These are cases brought by TEMU, the massive Chinese online marketplace (“Whaleco” is just the holding company for its US operations.) TEMU claimed that a bunch of these sites used TEMU ubiquitous orange logo—your basic trademark infringement. TEMU claimed that other sites not only purloined the logo but also created domain names with the word TEMU in them—so add cybersquatting claims as well. TEMU earned TROs or judgment against the sites, as expected.

But what’s interesting to me about these decisions is that TEMU not only went after the anonymous people running the sites (and in some cases the sites themselves, in rem)—they also went after the domain name registrars. And here they had less luck. In Arroyo and Arslan, they tried to get TRO or preliminary injunctive relief extended to registrars NameCheap, GoDaddy,, and a bunch of others. But the Court said no; there was no evidence the registrars knew of the infringing activity.

TemuExpress was different—but also ended the same. Here TEMU had asked GoDaddy in advance to disable the sites and give them the names of the people running them. But GoDaddy refused to do so. So TEMU sued GoDaddy for contributory infringement as well. The court dismissed the claim. Critically, the court found, borrowing from Ninth Circuit precedent, that domain name registrars “do not exercise the requisite level of control over purportedly infringing domain names to sustain a claim for contributory infringement.” And even if they did, they had statutory immunity “absent a showing of bad faith intent to profit from such registration or maintenance of the domain name.” So GoDaddy would be off the hook here.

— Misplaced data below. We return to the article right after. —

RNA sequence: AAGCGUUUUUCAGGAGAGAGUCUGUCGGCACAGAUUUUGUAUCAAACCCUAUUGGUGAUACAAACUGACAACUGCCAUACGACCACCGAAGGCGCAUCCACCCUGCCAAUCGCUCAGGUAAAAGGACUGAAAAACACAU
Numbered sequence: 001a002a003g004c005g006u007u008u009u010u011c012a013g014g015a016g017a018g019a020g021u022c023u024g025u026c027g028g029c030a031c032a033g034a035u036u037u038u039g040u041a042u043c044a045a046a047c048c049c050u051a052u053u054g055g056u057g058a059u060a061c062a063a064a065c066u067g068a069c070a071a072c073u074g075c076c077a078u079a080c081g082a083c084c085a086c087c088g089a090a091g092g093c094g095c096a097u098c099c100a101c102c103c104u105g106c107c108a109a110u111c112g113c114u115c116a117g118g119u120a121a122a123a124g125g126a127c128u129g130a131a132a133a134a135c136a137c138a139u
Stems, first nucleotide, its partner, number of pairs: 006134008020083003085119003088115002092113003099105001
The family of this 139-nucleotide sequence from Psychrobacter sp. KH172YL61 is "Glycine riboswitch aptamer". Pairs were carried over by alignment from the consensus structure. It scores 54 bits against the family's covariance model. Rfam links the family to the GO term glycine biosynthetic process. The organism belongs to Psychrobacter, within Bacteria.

Want to read more? My colleague Kevin Finson did a full writeup of this case in IP Law Daily here.


Paul Johnson Drywall v. Sterling Group, CV-21-01408-PHX-DWL, 2024 WL 1285629 (D. Ariz. Mar. 26, 2024): A drywall company claimed it gave confidential information to a potential buyer—but the potential buyer turned around and shared the information with third parties (including a competitor of the drywall company.) Both parties moved for summary judgment on a wide range of issues, but we focus here on the trade secrets issue. The problem for the drywall company, the court found, was that it had not identified with enough specificity what trade secrets it claimed—it simply claimed its entire due diligence production as a trade secrets, without identifying what information within that compilation was a trade secret. The defendant would get summary judgment on that issue.

Cadence Bank v. Heritage Family Offices, CV-23-00124-TUC-SHR, 2024 WL 962174 (D. Ariz. Mar. 6, 2024): A bank adequately pleaded misappropriation of trade secrets claims against a wealth management company because it alleged that the wealth management company purloined an employee with valuable information about proprietary customer lists and then used those lists to solicit clients. The bank adequately pleaded that it had a confidentiality agreement with its employees and that it made substantial efforts to develop the list. And the bank was not limited to just suing the former employee because it adequately pleaded that the new employer was in on the misappropriation, but allegedly encouraging him to purloin the secrets before coming onboard. I covered the case for IPLD here.